In a Tweet this morning, Peter Molyneux asked for comments regarding Fable 3‘s current lack of combat in the first 30 minutes of play.
Update: Peter Molyneux finally responded to all of the comments by thanking everyone for their feedback. The final Tweet of the day from the designer is as follows:
Thanks for all your feedback, the decision is now made . It’s interesting to get feedback via Twitter. I might try this again
While one might say that this is merely lip service, and that the feedback had nothing to do with the decision, I’d argue that reading everyone’s comments had to have some kind of an impact. Does this mean that we will see more direct solicitation for feedback from game designers on Twitter?
After bro-hugging Molyneux at GDC last week, I didn’t think we’d get much more communication out of him regarding Fable 3 in the next couple of weeks. Apparently though, after playing through the opening sequence of the game, he became worried about the lack of combat early on. Molyneux asked for comments and then clarified in a later Tweet that the sequence was without fighting because of there was so much “drama.”
“Been playing the opening of Fable 3, I am slightly worried that there is no combat for the first 30 mins. Is this too long, thoughts.” Molyneux’s first Tweet read.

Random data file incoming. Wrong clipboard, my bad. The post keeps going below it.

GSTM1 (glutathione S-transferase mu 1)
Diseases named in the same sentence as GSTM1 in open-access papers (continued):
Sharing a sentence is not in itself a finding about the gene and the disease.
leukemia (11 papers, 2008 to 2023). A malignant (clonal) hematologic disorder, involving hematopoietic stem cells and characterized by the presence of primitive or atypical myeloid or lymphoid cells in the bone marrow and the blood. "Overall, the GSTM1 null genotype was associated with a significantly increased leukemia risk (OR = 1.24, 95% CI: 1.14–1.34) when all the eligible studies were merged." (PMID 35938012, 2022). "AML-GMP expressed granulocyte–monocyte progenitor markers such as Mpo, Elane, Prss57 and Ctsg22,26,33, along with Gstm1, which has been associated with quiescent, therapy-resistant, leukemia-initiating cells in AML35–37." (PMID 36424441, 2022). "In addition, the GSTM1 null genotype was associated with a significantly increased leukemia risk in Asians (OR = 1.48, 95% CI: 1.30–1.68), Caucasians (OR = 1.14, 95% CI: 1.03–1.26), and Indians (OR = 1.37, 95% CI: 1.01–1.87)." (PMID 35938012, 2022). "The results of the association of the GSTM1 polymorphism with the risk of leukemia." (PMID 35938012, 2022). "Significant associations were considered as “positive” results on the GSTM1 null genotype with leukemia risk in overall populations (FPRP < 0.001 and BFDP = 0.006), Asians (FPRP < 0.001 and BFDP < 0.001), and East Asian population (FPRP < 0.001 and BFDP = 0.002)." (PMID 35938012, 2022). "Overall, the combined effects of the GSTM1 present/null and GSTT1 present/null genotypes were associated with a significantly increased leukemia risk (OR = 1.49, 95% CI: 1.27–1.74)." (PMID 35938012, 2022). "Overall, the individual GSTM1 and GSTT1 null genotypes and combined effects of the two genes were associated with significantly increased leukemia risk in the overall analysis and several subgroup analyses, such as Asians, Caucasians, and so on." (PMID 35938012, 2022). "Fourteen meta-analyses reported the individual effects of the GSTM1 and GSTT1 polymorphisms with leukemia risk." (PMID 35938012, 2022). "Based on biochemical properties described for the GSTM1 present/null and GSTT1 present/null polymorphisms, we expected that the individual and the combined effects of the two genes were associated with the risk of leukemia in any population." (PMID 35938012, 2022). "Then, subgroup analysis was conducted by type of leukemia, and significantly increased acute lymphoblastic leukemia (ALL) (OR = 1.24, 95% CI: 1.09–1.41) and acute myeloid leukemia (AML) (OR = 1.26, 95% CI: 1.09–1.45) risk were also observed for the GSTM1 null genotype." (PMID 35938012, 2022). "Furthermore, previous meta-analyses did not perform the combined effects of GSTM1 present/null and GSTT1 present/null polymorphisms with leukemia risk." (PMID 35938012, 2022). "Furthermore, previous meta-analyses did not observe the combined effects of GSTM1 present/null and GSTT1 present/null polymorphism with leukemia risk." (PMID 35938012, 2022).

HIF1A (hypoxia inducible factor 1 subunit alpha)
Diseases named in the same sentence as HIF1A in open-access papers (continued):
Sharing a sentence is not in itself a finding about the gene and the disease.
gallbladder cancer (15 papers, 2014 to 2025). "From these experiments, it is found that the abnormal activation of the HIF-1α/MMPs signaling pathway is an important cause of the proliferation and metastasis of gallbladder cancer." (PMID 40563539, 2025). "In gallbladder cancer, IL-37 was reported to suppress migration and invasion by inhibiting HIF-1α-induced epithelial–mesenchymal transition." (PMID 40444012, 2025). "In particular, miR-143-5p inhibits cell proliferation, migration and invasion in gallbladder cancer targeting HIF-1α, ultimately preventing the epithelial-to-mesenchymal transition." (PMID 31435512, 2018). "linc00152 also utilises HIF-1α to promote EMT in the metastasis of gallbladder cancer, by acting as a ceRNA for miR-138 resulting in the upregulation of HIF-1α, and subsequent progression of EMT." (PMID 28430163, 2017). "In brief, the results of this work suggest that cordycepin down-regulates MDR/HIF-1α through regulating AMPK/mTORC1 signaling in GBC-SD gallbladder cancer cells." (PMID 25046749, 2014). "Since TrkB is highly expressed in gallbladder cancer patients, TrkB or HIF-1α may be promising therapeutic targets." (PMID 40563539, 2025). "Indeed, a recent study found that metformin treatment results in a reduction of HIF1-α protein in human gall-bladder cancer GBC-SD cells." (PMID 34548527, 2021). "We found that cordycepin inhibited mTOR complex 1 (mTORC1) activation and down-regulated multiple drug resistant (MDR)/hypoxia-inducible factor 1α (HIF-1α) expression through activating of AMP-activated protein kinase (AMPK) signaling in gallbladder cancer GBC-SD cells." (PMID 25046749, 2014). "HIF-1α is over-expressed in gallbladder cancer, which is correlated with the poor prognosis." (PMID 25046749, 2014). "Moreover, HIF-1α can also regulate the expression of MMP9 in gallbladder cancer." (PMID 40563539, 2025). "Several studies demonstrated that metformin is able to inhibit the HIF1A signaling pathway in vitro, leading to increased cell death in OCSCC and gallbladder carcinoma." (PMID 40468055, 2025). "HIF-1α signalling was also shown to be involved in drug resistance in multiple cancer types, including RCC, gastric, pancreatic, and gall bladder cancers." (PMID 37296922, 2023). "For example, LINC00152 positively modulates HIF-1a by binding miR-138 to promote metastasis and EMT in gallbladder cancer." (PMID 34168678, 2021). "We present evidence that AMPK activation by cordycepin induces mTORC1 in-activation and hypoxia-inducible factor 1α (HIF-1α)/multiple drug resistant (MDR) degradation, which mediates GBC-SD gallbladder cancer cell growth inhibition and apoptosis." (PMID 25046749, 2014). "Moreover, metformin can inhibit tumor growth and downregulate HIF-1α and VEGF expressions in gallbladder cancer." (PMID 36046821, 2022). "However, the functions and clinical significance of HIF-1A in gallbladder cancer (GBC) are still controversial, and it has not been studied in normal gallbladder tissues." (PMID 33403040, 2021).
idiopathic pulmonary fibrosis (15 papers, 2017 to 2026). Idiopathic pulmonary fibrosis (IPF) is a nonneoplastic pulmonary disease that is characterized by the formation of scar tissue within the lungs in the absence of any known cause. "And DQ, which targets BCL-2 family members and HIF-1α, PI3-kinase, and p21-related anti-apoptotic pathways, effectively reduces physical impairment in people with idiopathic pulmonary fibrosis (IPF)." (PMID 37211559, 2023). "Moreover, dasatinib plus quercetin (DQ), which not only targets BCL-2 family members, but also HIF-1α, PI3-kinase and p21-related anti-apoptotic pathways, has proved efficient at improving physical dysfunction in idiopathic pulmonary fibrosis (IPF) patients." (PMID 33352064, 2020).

A few hours later, Molyneux clarified his statement in another Tweet.
In responce to the 1st 30 min no combat. There is no combat because it is so dramatic, and that drama has little room full combat.
Many will point to the opening of Half-Life as a similar sequence in which mood and characterization took precedence over combat. And if you’re erring on the side of Half-Life, I don’t think there’s anything wrong with that.
It is awesome that Molyneux is able to ask direct questions like this of his audience so long before the game is released, and to even get decent feedback. Doing a quick search of @pmolyneux reveals comments that run the gamut from “That may be a little too long.” to “i’ll take story progression over combat any day.”
But I wonder if the PR people are preparing their poison darts…